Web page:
Dmitry Alekseyev, Marina Alekseyeva, Igor Baskin, Lyudmila Belova, Vladimir Bolkov, “Dreli kuda popolo”, Francoise Dupré, Nikolai Kononikhin, Nayan Kulkarni, Andrea Lamest, Kendi Malakhaev, “New Foundations”, NovyieTupyie, Tatyana Nikolaenko, Gail Pearce, Roxane Permar, Victor Remishevsky, Troye: Olge Dolzhinkova, Vera Svetlova, Pavel Kondrashov, Galina Pisareva, Sergei Sveshnikov, Vladimir Contemporary Dance group, Oleg Yanushevsky, Oleg Zhorgin, Gennady Zmitrovich.
Sponsored by A-Ya, Centre for Contemporary Art, St Petersburg, The British Council, The Gallery Channel, Birmingham Institute of Art and Design, University of Central England, Gray’s School of Art, Robert Gordon University, Aberdeen, Sheffield Hallam University, University of Westminster.
Participating artists at Red Banner Factory
Core team of participating artists who coordinated and organised the event:
Françoise Dupré, Irina Golovenok, Gail Pearce, Roxane Permar, Dimitri Pilikin (curator)
Bardosignetikcube (Sergey Matveev, Igor Potzukajlo), Igor Baskin, Stevie Bezencenet, Susan Brind and Jim Harold, Sergei Denisov, Alexey Garev, Olga Kisseleva, Olga Kononikhina, Andrea Lamest, Igor Lebedev, New Bases (Alexander Streletz, Eugeny Tyukin), Emma Rushton and Derek Tyman, Dmitry Shubin, TEA (Jon Biddulph, Peter Hatton, Val Murray, Lynn Pilling), Oleg Yanushevsky
Supporting UK organisations:
British Council, the Arts Council of England (Northwest), Senator für Inneres, Kultur und Sport (Bremen, Germany), the Ikon Gallery (Birmingham), the Scottish Arts Council, Hi-Arts and Manchester Metropolitan University, the University of Central Lancashire, the University of Central England, Royal Holloway (University of London), the University of Westminster, Manchester City Council, Daisy Bank a Manchester working textiles mill, C.U.B.E. (The Centre for the Understanding of the Built Environment ( Manchester), the Manchester Art Gallery and Birmingham City Council
Supporting Russian organisations:
St Petersburg City Administration, the Komitet for the Preservation and Use of Monuments of History and Culture (GIOP), the St Petersburg office of the British Council, the Directorate of the OAO "Red Banner Knitwear Factory", the Independent Programme of the Centre for Museum Pedagogy and Children’s Creativity of the State Russian Museum.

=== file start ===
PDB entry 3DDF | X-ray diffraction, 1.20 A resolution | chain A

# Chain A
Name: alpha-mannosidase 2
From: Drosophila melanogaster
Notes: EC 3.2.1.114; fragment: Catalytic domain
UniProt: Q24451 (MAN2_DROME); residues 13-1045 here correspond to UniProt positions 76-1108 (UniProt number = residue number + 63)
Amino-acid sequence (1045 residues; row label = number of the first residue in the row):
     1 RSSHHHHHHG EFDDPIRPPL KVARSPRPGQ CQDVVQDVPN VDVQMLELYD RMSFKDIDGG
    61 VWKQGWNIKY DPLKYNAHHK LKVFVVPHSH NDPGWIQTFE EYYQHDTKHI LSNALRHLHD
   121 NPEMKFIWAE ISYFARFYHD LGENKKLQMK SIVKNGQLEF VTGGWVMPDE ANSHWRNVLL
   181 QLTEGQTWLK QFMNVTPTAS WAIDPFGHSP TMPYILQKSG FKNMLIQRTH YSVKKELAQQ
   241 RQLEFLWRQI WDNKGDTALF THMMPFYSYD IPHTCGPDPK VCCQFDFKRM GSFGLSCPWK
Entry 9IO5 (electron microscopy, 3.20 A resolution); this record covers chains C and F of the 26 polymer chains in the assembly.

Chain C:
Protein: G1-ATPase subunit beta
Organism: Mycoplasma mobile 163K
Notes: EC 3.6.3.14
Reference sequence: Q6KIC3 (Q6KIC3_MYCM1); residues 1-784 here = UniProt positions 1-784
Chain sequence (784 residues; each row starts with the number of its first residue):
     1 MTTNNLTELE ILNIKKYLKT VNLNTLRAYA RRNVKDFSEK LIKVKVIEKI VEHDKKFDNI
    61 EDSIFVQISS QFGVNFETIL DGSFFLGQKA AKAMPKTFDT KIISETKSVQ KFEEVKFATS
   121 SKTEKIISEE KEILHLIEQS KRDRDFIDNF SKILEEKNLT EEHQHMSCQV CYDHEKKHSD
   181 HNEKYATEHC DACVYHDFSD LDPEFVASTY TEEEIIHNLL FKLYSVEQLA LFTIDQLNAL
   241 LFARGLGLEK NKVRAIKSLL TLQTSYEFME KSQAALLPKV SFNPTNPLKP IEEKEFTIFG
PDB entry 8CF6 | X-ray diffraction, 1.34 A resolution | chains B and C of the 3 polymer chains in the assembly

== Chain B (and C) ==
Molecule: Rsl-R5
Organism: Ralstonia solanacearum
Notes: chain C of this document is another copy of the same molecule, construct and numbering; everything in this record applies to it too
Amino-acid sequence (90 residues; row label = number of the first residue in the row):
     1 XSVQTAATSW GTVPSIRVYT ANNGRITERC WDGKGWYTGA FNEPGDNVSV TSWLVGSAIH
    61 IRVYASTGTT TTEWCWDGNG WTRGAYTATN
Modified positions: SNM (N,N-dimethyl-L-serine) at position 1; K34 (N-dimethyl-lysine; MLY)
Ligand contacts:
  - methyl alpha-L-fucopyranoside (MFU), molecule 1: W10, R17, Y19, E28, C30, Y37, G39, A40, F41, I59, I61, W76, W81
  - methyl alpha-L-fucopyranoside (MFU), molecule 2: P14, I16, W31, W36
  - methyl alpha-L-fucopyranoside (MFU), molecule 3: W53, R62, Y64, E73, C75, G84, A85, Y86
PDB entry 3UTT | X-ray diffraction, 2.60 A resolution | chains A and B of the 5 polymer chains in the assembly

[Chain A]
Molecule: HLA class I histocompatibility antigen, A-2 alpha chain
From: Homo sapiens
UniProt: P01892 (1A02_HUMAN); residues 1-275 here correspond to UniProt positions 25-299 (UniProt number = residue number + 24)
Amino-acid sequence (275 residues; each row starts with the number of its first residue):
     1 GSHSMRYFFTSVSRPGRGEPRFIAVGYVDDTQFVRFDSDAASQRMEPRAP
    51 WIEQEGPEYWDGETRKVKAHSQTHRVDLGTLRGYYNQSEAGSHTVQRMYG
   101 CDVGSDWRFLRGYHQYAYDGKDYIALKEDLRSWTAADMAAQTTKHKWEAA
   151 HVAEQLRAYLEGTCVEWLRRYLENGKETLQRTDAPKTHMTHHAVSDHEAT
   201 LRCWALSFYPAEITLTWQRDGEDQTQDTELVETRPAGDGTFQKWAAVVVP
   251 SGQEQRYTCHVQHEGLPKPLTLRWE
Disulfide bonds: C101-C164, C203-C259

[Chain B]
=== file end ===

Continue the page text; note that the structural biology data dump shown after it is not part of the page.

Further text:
Participating artists Mc@SPb
Gail Pearce and Irina Golovenok, Tatyana Nikolaenko and Roxane Permar, Emma Rushton and Derek Tyman, Vera Svetlova and Olga Dolzhenkova, Dmitry Shubin, Inna Pozina, Sergei Denisov, Dimitry Pilikin.
Supporting UK organisations:
British Council, the Arts Council of England (Northwest), Manchester City Council,Royal Holloway (University of London), the Scottish Arts Council, the St Petersburg office of the British Council,
Supporting Russian organisations:
Borei Gallery, the Independent Programme of the Centre for Museum Pedagogy and Children’s Creativity of the State Russian Museum, State Museum of Urban Sculpture, Ziegel-Chronotron factory
The ‘emplacements’ project in St Petersburg
Manchester Week 28 June to 6 July 2003
Friday 4 July
14.00 – 16:00 Gail Pearce and Irina Golovenok
“Time Flies”, a video installation at the street entrance to the Siegel Factory, 44 ulitsa Dostoyevskaya Metro: Dostoyevskaya
15:00 – 18:00 Tatyana Nikolaenko and Roxane Permar
“The Three Graces: Encyclopedia of Knitted Stories” a live event with audience participation at the inner courtyard of the State Museum of Urban Sculpture,
15:00 – 18:00 Emma Rushton and Derek Tyman
“Food from Elsewhere” a live event at the inner courtyard of the State Museum of Urban Sculpture
18:00 – 19:00 Dmitry Shubin
“Moving”, a site-specific video installation Nevsky Prospekt by Liteiny Prospekt, with support from the Borei Gallery
20:00 – late Inna Pozina
Sound installation at Kolomyagi ul Glavnaya, 20,
Saturday 5 July
13:00 – 14:00 Vera Svetlova and Olga Dolzhenkova
“Populus”, Temporary site-specific sculptures
Opposite No 10 ulitsa Pisareva, near the Fountain in Alekseevsky Gardens;
16:00 Niyanshans, Museum and Gallery
Video projection about the emplacements 2003 project in St Petersburg, with material from all events
Friday 4th and Saturday 5th July
Continuous Sergei Denisov
Secret Artistic Events along the streets of St Petersburg
Part of the project ‘Stickers – Three’.
Video operator: Kirill Shuvalov
Dimitry Pilikin (Video operator)
Ploschad Aleksandra Nevskogo, Ploschad Vosstaniya, Dvortsovaya Ploschad and Birshevaya Ploschad and Prospekt
About the Author :
Gail Pearce is a lecturer in Contemporary Media Art in the Media Arts Department, Royal Holloway University of London